5 tips for buying a camper trailer
Article from Mr4X4 Buying a camper trailer is one of the most freeing purchases you can make in the modern world. Knock off work on a Friday arvo, fridge is loaded, water in the tank, …
Article from Mr4X4
Buying a camper trailer is one of the most freeing purchases you can make in the modern world. Knock off work on a Friday arvo, fridge is loaded, water in the tank, all the bedding already in and you’re good to go. The simple act of winding down that jockey wheel turns your 4×4 from a weekday workhorse into a weekend getaway. Far away from the black top, reception, and all the worries of the world. Like most things in life, getting it right can be fantastic, getting it wrong can be a whole world of hurt. To save you time and money we’ve come up with a hit-list of the 5 most important things to keep in mind when eyeing off a camper trailer for your driveway.
CONSIDER THE RESALE
That new camper trailer you’re eyeing off may seem like it’ll be the solution to all life’s problems; but chances are you’ll be upgrading or downsizing in a few years. It means that the purchase price you’re paying today is only half the story when factoring in what it’ll cost you. Don’t let the salesman sway you with promises of cheap monthly repayments only to turn around and lose a fortune when you go to resell it. Like it or not Australian made campers typically hold their value better. You’ll pay more up front, but get significantly more back when it’s time to sell or trade in.
It’s fantastic your owners manual says you can tow 3,500kg legally. It’s a terrible idea to actually do that though. As a rule, the heavier a camper weighs, the worse it’ll be to tow. Lighter weight campers chew less fuel, pull through soft sand easier, will push you around off-road less, and will have less effect on your 4×4’s suspension and handling due to a lower towball weight. If you’re towing your camper behind a Mack truck to the local campground feel free to ignore this. But for everyone else, the weight is more important than how many shocks it has.Advertisements
BUILD QUALITY IS BETTER THAN WARRANTY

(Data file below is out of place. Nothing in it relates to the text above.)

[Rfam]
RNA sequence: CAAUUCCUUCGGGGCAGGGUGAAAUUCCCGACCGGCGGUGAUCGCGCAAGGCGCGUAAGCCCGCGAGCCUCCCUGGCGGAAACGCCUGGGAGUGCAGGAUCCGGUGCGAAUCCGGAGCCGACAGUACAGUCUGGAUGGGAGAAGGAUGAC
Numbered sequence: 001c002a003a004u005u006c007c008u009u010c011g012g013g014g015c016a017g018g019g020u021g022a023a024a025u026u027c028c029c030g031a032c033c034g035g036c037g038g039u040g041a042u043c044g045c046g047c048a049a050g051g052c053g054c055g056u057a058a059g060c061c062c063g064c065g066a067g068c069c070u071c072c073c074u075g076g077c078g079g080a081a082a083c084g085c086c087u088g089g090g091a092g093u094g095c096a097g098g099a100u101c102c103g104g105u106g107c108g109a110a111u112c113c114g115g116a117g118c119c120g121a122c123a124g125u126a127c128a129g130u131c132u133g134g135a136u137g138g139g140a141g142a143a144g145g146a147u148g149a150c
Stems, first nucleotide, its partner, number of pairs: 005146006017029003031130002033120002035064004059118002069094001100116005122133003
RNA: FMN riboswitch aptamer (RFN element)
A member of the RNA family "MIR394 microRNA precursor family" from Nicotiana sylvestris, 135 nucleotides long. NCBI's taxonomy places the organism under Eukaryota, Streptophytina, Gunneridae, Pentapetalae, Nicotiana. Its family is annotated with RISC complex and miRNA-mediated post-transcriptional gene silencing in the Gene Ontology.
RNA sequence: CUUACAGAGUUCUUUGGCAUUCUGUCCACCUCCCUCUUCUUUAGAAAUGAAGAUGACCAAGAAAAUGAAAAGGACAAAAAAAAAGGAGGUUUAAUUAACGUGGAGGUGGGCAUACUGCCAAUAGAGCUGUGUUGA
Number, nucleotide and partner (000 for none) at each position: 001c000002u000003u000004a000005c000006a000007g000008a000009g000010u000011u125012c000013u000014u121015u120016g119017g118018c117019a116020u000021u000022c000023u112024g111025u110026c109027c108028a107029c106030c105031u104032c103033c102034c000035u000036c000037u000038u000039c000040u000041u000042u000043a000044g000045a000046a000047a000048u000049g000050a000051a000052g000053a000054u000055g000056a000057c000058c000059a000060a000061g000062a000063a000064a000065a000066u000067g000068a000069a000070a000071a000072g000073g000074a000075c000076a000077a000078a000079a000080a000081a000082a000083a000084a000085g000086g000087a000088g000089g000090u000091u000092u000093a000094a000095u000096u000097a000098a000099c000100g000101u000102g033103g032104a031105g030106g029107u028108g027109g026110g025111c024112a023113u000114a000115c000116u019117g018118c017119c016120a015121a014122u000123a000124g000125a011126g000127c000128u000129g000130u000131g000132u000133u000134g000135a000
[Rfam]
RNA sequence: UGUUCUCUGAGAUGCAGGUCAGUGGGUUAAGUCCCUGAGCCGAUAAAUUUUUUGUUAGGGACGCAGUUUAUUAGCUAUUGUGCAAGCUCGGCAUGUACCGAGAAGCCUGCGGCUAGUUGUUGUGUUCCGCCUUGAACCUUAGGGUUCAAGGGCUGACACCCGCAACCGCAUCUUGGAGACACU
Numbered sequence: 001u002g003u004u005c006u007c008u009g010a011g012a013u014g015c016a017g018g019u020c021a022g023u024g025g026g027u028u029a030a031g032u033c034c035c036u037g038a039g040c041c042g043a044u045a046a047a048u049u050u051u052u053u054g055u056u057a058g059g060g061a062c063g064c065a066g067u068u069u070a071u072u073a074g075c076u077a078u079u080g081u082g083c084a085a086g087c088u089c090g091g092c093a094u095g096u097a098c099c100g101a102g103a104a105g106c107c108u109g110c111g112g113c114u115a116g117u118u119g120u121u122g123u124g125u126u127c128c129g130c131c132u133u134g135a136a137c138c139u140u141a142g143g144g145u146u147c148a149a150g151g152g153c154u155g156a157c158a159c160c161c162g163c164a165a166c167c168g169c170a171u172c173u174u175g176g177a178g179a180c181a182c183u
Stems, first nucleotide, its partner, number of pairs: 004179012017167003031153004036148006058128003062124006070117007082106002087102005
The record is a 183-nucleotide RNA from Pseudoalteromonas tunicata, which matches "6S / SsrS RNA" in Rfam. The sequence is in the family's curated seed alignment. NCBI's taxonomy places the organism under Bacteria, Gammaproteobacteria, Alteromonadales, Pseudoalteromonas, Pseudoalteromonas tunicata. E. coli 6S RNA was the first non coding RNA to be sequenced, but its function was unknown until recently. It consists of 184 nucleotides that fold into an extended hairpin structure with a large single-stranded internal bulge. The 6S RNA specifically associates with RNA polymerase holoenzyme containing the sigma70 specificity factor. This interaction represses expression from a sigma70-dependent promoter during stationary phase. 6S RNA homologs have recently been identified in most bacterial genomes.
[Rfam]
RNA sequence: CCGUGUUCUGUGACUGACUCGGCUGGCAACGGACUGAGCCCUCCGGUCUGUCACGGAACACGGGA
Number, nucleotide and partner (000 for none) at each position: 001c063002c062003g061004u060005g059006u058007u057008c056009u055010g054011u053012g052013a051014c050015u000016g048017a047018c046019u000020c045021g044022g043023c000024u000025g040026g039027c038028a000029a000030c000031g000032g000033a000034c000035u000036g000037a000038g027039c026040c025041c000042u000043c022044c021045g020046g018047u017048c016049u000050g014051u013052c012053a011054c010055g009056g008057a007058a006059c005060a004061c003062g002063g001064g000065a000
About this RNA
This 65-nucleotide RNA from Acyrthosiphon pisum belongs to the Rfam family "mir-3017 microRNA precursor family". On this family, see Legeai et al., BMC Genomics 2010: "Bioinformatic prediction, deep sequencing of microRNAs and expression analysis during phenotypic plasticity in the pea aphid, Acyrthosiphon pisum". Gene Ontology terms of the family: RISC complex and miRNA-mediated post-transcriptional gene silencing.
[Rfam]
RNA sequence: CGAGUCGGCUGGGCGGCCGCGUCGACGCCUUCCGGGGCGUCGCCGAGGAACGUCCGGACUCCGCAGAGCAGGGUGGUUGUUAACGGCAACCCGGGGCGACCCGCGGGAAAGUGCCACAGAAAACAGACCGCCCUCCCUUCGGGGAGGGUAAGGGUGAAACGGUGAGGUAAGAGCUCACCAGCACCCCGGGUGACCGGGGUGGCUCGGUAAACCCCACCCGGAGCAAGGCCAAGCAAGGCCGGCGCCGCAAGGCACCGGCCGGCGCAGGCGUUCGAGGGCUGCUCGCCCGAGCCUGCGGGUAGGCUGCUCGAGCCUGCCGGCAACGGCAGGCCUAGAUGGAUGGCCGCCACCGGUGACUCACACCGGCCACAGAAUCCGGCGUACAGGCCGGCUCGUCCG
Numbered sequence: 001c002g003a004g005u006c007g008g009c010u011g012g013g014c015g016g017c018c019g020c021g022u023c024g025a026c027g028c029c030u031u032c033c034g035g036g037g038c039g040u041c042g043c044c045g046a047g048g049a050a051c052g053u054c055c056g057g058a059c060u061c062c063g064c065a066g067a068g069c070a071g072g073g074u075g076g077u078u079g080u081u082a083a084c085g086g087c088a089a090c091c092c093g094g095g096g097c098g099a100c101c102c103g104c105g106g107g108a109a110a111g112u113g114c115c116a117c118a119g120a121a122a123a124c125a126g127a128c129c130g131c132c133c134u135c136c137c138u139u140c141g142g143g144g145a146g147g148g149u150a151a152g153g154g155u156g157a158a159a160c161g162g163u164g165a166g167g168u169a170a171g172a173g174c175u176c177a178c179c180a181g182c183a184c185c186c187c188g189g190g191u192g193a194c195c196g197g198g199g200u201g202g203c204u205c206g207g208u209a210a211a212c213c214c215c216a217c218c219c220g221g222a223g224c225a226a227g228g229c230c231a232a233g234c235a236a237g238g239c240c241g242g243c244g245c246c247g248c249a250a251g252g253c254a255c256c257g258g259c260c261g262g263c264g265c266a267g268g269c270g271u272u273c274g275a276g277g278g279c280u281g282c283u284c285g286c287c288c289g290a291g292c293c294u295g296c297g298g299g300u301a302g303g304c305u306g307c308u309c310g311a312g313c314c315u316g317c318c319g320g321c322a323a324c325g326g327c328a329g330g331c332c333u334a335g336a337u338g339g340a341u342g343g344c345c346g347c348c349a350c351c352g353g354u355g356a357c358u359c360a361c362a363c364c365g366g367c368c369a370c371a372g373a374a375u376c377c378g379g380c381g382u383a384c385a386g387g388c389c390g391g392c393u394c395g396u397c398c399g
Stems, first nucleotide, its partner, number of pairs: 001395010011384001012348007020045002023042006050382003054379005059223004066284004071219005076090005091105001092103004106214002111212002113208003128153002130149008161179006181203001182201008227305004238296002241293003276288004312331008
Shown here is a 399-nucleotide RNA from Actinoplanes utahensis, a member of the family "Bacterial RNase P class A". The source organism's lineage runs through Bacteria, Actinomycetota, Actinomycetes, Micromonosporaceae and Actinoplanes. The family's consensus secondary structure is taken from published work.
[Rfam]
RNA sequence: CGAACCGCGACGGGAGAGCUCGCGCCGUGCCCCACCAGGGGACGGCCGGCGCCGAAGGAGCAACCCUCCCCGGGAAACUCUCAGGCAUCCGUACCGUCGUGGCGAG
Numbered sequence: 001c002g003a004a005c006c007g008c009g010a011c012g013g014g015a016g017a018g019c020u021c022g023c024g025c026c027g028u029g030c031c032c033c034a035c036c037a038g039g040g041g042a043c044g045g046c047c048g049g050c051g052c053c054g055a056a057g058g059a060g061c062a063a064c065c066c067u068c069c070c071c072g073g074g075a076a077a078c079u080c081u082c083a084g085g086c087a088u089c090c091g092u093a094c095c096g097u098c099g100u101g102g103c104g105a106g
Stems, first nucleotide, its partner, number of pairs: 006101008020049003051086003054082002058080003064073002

A huge dealer network. Extensive warranty. And 24/7 phone assistance line are all fantastic things. But they’re not going to help much when a wheel falls off crossing the Simpson Desert. Build quality matters more than an extended warranty. When you’re eyeing off a new camper trailer spend less time looking at the dinette and more looking at the suspension and chassis. Does it run easily replaceable and quality bearings? Does it actually have decent welds on the suspension? And does the chassis look like it’s been designed by an engineer or a bloke with a welder? These aren’t features they’ll boast about in a catalogue but they’re far more important than material selection on the fold out lounge.
HOW LONG’S THE SETUP?
This one is a little more unique in your considerations that the others. How are you ACTUALLY going to use your camper trailer? As a general rule the more floor space you get in your camper trailer the longer your setup time will be. Things like awnings, ensuites, annexes and tropical roofs all take time to setup. The more canvas, the more setup. If you’re the kind of person who drives to Fraser Island and sets up in one spot for a week that may not be an issue. After all, what’s an hour’s setup if you’re there for 7 days?
On the other hand, if you’re rarely at camp for more than a night or two you’ll find yourself avoiding the camper and camping in general as a result. It’s simply not worth the hassle of fighting canvas for an hour just for a night in the bush. Get the camper that suits your needs.
SAVE BIG WITH SECOND HAND
In recent years Australian’s have become allergic to second hand. It doesn’t make a great deal of sense to us. Wether it’s the flashing neon signs or the smell of new, Aussie’s are costing themselves an absolute fortune trying to play Keeping up with the Jones’s. From winches to caravans, it doesn’t make a great deal of sense. If you’re eyeing off the budget end of the market in camper trailer land similar money will get you into an Aussie built one no more than 2-3 years old. For your trouble you’ll lose a couple of (frankly quiet silly) features like fold out TVs, but you’ll get yourself a camper that’s built sturdier, weighs less, and sets up quicker. You’ll also save even more when it comes to the resale, barely losing any value at all as opposed to 25-30% loss on a new-budget camper.